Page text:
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wo: Implementing the interpreter

I’ve been thinking a lot about instructions for wo, how to eke the most out of low-byte-count programs. And, while I haven’t touched on it here yet (soon!), I’ve been thinking a lot about what system registers could prove useful as well. But a big part of me wonders how I’ll implement the thing, if I ever do. That so many esoteric/golfing languages are just layers on top of another scripting language makes me a bit grumpy, and that isn’t a path I’d like to take with wo. My plan would be to write the reference interpreter in go, but I wouldn’t discount ANSI C either. That decision is trivial, though.

The trick of implementation comes from the flexibility of wo. Since words can be any length, but most languages only want to deal in bytes, something must be done to break it apart. Internally, there will be a bit cursor (if you will) that will jump around based on word size and word number. A ‘chunker’ will break out ‘chunks’ to work with, of (word size * 8) bits. This will be separated into an array of however many words it contains. If (word size * 8) > (remaining bits), we take remaining bits and mod the next binary place up from the number of extra bits to extract that word. Extracting the other words is fairly simple as well; shift right as many times as there are places to move, then subtract (the new value times the binary place corresponding with word size) from the old value.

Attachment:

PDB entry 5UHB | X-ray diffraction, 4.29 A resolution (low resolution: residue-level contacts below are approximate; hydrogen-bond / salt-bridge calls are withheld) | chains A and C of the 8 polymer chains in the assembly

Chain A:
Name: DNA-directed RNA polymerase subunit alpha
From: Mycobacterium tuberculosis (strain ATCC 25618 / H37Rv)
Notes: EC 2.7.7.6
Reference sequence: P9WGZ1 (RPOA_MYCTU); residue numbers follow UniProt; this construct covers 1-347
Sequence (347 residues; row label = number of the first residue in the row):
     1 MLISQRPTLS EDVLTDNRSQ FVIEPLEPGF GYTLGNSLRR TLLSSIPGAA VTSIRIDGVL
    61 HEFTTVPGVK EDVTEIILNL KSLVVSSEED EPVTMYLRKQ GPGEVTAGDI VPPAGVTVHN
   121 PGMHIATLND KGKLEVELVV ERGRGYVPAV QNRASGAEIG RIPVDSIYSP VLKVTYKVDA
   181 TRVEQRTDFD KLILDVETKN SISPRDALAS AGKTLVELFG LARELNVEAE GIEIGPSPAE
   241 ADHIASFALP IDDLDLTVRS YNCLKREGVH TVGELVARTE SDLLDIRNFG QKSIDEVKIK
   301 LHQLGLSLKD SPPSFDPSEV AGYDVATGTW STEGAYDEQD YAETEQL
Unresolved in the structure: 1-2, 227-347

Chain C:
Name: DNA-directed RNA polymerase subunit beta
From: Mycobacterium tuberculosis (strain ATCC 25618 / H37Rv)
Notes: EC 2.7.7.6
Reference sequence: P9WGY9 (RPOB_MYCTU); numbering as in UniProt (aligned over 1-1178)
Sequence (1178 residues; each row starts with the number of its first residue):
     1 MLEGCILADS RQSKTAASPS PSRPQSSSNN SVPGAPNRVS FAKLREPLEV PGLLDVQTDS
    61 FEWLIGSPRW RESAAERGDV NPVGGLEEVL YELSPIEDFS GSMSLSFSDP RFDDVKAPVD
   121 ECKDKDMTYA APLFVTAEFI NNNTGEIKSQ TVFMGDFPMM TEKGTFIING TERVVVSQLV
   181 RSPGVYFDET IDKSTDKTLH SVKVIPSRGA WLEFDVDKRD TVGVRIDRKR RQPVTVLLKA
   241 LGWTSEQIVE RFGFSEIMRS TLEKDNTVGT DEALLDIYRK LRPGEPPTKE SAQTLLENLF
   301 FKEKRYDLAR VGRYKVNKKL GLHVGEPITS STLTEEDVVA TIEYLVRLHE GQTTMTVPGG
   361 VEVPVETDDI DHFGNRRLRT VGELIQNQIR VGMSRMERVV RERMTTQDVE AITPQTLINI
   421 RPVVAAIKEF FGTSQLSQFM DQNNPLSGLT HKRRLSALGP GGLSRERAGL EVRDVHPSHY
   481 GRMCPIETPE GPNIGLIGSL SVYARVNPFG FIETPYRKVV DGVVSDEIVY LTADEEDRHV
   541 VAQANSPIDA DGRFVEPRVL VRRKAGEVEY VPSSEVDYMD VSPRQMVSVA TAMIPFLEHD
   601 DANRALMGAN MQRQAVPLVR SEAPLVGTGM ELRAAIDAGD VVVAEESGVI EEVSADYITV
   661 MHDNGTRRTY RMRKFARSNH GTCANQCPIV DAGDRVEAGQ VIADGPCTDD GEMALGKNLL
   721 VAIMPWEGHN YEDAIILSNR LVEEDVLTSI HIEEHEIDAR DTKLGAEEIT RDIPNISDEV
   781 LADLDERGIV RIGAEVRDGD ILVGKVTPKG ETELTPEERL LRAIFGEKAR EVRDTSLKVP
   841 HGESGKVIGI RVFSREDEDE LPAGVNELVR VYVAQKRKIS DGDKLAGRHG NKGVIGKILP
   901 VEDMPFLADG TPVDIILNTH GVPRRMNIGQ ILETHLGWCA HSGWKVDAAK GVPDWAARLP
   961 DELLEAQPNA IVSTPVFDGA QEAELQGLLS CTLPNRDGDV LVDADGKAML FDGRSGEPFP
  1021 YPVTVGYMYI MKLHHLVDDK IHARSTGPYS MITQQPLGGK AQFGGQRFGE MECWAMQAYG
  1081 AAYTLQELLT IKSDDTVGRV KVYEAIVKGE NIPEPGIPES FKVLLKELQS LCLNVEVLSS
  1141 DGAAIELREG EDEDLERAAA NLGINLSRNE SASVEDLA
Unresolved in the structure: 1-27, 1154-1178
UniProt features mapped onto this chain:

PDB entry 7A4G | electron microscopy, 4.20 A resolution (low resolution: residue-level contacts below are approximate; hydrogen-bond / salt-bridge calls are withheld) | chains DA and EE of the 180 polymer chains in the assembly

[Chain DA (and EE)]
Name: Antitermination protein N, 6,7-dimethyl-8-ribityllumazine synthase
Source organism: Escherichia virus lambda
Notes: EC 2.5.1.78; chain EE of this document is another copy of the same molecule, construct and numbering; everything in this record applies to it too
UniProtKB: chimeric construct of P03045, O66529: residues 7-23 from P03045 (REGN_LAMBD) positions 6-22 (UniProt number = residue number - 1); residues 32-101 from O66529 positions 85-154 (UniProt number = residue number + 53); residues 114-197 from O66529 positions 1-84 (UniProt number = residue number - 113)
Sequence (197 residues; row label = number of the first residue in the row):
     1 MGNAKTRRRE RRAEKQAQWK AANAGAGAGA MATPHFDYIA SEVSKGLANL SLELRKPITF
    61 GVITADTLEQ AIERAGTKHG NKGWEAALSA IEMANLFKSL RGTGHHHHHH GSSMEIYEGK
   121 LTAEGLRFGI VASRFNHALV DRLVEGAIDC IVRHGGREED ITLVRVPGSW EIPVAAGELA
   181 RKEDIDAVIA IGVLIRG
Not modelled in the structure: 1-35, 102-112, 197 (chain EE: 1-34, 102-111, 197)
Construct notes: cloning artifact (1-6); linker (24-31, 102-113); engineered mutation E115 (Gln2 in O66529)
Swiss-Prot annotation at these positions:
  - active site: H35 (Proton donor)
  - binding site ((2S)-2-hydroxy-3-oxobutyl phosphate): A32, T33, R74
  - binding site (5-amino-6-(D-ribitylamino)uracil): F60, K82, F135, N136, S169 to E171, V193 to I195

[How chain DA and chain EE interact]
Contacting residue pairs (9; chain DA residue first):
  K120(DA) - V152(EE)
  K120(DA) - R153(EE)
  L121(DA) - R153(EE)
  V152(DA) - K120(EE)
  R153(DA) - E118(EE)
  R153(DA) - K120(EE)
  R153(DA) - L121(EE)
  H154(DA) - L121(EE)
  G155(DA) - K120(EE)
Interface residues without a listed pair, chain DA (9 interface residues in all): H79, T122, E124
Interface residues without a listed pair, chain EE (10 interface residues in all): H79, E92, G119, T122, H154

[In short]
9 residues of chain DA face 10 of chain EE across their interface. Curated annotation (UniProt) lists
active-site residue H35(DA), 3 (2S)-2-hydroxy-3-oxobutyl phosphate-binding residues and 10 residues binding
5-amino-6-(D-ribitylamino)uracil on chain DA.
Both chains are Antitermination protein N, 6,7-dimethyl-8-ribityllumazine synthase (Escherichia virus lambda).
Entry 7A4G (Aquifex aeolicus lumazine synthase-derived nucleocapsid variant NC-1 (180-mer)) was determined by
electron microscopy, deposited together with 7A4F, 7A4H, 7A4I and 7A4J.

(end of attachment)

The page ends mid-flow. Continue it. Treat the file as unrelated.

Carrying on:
We can do all of this, and then just make use of the decimal value – instructions can be referenced by their decimal value in a lookup table, and input can be fed to a simple push positive, negative, or MNum function. Since LSB determines instruction vs. input, we only have to test for oddness to know what to do (and we can immediately pass a right-shifted value).

Lastly, GOTOs, user instruction calls, wordsize changes, and who knows what else will spawn a rechunk. Anything to avoid unpredictable behavior relating to word size.


this post is part of the series, wo:
  1. Introduction
  2. Word size
  3. Numbers
  4. A truth machine in wo3
  5. Implementing the interpreter
  6. Stacks
  7. Registers
  8. 9-byte modulo